When my wife and I tried to organize a weekday dinner with a couple she had known for years, I tried to find one of the hot spots in downtown Manhattan not realizing that they were staying in midtown. At the last minute, I had to cancel a reservation for a restaurant in Chinatown area I had been meaning to visit (although I will make sure to visit that place soon) and find a suitable alternative in the last minute. My work is in the Grand Central area where good restaurants are hard to come by. Murray Hill, other than the Indian restaurants on the Curry Hill block, doesn’t offer much either. While searching for a restaurant, I stumbled upon Villa Berulia. It has been around the neighborhood for decades although the reviews were scarce. I couldn’t tell what they offer as an “Italian-Croatian” restaurant but figured the place might be worth a try. In fact, the dinner at Villa Berulia turned out to be a pleasant surprise.
The menu at Villa Berulia is predictable old school Italian with a lot of familiar looking dishes. The difference that they made was in consistent level of execution and being faithful to authentic Italian cuisine. Italian restaurants in America often rely on using strong flavor and fancy ingredients at the expense of showcasing the true identity of Italy’s rich culinary tradition. I learned as much when I traveled to Italy last fall and was genuinely shocked that the seasoning tends to be moderated in dishes there, focusing instead on the freshness of ingredients. While not always perfect, I can tell that Villa Berulia does try to remain faithful to that principle. Mozzarella with sliced tomatoes and roasted red peppers didn’t have bold flavor, but I enjoyed the silky smooth cheese with the fresh vegetables without any additional condiments. The simple crispy calamari also provided wonderful bites.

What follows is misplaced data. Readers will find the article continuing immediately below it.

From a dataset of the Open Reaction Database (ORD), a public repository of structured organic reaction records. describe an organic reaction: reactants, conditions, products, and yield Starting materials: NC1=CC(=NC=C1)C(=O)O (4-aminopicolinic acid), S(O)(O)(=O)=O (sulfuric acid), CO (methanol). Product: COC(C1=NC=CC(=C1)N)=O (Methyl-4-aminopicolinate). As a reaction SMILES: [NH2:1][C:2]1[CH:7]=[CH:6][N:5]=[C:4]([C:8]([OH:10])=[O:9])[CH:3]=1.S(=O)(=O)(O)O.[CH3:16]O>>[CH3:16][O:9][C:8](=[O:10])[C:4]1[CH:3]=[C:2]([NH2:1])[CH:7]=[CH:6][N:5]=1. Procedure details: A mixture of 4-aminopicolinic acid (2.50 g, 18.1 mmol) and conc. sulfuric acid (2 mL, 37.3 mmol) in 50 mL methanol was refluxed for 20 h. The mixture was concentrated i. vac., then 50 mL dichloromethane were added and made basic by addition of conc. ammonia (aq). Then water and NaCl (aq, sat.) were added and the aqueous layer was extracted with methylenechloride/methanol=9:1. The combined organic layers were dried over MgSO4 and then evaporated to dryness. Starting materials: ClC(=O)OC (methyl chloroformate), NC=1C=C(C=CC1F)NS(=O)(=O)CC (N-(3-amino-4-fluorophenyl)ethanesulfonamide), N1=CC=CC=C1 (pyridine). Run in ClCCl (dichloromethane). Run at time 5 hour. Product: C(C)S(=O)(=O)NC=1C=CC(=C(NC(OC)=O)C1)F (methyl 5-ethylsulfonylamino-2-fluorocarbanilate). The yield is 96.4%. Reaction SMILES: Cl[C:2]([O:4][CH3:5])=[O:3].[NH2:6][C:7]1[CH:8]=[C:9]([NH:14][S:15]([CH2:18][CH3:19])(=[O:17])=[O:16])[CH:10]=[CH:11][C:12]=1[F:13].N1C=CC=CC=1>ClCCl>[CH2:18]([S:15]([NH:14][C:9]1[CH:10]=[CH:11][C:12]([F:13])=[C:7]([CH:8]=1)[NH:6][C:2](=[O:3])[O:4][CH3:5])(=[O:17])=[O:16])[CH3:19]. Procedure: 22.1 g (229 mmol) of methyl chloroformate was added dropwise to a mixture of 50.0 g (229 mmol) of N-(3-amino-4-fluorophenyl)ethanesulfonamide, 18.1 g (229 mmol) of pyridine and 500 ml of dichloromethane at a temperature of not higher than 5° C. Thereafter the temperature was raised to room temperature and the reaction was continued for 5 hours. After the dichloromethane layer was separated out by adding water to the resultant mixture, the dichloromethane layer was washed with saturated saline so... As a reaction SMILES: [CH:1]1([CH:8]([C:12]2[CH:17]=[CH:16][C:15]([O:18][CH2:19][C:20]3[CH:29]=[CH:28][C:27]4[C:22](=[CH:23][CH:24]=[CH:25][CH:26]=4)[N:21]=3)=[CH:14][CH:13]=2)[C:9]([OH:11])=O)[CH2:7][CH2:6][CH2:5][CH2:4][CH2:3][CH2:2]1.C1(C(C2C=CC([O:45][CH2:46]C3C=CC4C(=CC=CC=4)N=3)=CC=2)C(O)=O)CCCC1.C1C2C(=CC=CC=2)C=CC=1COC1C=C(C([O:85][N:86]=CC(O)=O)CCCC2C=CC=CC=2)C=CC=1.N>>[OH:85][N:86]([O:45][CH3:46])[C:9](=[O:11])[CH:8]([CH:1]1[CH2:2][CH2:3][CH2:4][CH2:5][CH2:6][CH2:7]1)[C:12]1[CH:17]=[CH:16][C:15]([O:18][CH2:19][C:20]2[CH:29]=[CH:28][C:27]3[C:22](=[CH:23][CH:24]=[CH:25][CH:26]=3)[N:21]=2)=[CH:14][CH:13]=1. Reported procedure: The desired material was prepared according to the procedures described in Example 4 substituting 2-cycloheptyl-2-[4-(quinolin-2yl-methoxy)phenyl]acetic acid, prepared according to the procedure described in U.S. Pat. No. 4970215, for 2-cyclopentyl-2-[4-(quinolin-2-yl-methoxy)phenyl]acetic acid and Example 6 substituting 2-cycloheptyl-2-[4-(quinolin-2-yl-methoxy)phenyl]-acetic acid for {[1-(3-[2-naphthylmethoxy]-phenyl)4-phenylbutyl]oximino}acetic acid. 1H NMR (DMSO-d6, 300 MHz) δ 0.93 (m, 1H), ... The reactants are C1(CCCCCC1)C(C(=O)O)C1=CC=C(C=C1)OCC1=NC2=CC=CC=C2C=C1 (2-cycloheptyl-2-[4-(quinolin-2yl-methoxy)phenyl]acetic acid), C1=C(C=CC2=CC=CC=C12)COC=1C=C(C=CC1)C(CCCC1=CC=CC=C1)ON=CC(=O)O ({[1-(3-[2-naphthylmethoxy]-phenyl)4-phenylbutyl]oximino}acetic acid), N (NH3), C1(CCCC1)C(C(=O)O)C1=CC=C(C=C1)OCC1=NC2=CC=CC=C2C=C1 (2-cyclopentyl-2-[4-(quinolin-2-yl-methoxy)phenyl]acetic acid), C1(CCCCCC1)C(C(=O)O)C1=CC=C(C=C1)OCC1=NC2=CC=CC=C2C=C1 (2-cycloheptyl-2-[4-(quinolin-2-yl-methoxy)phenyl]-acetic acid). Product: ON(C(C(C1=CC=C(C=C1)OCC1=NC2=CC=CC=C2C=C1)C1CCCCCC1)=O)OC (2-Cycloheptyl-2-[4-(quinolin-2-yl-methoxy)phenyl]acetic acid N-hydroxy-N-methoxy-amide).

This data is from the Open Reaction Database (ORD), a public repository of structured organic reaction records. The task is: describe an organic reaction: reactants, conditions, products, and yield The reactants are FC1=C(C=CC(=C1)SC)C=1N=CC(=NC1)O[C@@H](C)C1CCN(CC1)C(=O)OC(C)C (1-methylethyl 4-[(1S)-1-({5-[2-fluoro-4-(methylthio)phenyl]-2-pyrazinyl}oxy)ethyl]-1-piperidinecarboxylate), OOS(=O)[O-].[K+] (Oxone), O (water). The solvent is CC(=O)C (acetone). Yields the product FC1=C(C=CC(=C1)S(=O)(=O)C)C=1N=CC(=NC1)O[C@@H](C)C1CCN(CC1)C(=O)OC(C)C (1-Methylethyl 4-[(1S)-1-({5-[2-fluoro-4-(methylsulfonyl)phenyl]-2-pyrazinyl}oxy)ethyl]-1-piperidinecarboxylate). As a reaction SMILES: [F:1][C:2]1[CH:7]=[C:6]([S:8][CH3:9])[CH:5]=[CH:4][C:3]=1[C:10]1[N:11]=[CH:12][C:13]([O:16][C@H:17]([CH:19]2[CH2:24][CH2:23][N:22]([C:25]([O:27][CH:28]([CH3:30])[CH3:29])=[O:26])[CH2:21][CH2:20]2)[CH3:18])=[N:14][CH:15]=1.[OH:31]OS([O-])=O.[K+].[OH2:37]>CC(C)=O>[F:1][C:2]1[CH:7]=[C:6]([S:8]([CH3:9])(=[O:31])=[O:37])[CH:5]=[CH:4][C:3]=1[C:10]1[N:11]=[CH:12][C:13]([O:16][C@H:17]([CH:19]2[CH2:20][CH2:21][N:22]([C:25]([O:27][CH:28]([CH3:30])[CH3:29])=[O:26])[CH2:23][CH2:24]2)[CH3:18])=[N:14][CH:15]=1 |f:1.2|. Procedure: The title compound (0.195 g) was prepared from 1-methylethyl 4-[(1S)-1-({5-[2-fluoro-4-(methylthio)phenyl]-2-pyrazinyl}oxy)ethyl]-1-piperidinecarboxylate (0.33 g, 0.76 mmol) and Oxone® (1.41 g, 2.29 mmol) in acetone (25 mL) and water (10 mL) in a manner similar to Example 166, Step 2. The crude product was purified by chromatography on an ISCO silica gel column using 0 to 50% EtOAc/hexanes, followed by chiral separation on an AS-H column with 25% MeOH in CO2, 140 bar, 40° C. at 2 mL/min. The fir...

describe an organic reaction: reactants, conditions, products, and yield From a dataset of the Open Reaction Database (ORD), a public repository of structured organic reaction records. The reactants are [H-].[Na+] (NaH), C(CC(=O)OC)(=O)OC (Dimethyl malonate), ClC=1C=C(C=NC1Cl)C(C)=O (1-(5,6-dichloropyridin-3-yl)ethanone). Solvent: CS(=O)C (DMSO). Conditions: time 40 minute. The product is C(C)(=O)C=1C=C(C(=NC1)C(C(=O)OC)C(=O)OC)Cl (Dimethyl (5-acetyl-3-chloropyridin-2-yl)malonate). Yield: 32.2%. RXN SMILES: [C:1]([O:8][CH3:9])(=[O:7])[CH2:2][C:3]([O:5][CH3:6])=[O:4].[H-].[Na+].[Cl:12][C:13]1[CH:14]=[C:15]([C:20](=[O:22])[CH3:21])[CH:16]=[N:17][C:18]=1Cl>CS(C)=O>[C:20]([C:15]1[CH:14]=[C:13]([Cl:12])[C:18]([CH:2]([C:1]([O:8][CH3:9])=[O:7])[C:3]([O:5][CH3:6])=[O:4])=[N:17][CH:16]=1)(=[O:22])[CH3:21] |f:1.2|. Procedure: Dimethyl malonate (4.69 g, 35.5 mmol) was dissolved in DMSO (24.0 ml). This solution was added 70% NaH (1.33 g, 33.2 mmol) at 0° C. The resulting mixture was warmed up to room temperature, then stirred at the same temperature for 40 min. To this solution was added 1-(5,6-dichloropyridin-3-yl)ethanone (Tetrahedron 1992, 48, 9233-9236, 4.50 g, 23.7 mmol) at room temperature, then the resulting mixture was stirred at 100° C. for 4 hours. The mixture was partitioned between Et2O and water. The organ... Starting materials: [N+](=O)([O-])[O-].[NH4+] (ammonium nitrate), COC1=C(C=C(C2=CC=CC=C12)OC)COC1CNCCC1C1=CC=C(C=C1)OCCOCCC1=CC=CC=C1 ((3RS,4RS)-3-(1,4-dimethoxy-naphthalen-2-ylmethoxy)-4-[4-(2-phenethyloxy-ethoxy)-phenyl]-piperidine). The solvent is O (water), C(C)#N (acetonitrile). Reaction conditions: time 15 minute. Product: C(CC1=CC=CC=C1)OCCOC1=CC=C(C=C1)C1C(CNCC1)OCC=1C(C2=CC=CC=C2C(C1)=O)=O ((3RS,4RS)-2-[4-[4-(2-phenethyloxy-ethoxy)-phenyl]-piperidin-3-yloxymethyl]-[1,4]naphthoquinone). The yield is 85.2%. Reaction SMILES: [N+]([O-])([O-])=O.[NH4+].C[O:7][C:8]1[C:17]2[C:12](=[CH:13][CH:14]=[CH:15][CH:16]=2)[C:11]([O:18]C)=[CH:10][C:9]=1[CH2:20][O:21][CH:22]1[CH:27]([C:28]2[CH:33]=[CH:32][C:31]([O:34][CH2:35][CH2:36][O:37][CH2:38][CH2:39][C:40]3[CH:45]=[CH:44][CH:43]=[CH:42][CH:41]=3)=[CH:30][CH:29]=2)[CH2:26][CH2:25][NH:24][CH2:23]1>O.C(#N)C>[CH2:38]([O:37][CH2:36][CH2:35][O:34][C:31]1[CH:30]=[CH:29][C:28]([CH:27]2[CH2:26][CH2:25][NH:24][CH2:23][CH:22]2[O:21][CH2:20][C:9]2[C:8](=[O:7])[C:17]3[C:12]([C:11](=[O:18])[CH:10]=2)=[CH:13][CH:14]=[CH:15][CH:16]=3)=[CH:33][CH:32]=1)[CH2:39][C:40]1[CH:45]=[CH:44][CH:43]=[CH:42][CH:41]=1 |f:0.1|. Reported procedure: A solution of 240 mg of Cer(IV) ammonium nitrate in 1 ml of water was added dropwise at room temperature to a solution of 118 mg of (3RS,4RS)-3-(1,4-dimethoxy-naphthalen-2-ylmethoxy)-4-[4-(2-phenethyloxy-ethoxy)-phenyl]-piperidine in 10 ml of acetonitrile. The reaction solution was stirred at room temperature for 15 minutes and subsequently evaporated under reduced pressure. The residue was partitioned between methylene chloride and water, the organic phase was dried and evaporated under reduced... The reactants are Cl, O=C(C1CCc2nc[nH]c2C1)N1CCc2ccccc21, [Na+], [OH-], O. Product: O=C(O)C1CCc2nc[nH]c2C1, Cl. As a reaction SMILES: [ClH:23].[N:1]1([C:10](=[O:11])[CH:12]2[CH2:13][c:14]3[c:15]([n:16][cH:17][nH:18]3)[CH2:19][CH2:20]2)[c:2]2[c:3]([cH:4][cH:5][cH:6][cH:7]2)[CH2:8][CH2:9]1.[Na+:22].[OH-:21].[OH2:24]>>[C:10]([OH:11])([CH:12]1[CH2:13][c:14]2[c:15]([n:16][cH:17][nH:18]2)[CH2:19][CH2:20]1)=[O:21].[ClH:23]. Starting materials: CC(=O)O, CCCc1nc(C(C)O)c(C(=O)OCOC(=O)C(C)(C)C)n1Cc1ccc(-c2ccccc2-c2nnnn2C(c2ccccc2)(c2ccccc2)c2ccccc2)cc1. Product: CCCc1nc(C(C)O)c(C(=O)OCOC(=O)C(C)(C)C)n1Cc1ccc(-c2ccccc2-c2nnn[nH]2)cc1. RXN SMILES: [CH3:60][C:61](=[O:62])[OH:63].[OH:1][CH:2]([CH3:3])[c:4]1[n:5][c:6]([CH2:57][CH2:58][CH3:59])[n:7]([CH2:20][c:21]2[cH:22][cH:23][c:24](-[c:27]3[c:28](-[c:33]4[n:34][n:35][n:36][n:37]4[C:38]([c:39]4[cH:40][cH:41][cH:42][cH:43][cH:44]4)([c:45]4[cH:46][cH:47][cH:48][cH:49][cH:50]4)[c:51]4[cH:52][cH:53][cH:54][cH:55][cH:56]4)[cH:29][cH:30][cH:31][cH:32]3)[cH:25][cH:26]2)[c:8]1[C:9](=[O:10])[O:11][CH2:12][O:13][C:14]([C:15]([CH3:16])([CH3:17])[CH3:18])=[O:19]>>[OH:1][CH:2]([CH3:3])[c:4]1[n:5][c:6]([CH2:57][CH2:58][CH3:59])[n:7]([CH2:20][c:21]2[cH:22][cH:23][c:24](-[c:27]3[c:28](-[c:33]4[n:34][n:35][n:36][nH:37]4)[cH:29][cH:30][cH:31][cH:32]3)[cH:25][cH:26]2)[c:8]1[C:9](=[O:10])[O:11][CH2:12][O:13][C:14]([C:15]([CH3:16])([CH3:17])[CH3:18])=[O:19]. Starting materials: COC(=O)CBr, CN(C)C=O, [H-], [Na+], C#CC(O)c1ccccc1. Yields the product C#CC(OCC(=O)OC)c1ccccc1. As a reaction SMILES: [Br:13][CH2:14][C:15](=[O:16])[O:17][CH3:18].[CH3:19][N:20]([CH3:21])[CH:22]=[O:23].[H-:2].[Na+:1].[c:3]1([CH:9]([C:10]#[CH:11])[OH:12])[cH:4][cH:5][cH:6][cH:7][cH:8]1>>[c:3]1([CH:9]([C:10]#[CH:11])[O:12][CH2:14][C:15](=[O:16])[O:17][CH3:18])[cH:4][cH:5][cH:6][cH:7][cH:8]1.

The best dish of the night in my opinion was the tortellini with light cream Bolognese sauce and mushrooms. The ladies on our table wanted to add cheese on top, but I felt the dish really didn’t need one. It was a rich but not uncomfortably overpowering dish that made me feel like I was dining somewhere at a cozy restaurant in Tuscany. On the other hand, risotto with gorgonzola was a bit too creamy. For entrée, we shared the gigantic broiled double cut king veal chop, apparently the restaurant’s signature dish. It was cooked very nicely medium well and the juicy texture was something to remember. While the seasoning was on the moderate side, I still wished the kitchen decided not to use salt at all because the texture of the meat could’ve even been better. For dessert, I preferred the refreshing key lime cheesecake over tiramisu, which was surprisingly not moist enough.
As noted above, I was able to get a reservation here for a weekday dinner at the last minute and by the time our meal ended around 10 p.m., the dining space was nearly empty. Perhaps this place is a popular spot for weekday lunches by corporate crowds? The wine selections are understandably Italian-centric, and the cozy vibe of the restaurant with inviting attitude of staffs in suits was another pleasant element to our dining experience. In this day and age where people are looking for the next Mario Batali hot spot in the city, Villa Berulia was a welcome break bucking the current trend of foodgasm.
- Creativity: 7.5/10
- Execution: 8.5/10
- Ingredients: 8.0/10
- Flavor: 8.0/10
- Texture: 8.0/10
Address: 107 East 34th Street, New York, NY 10016
Telephone: (212) 689-1970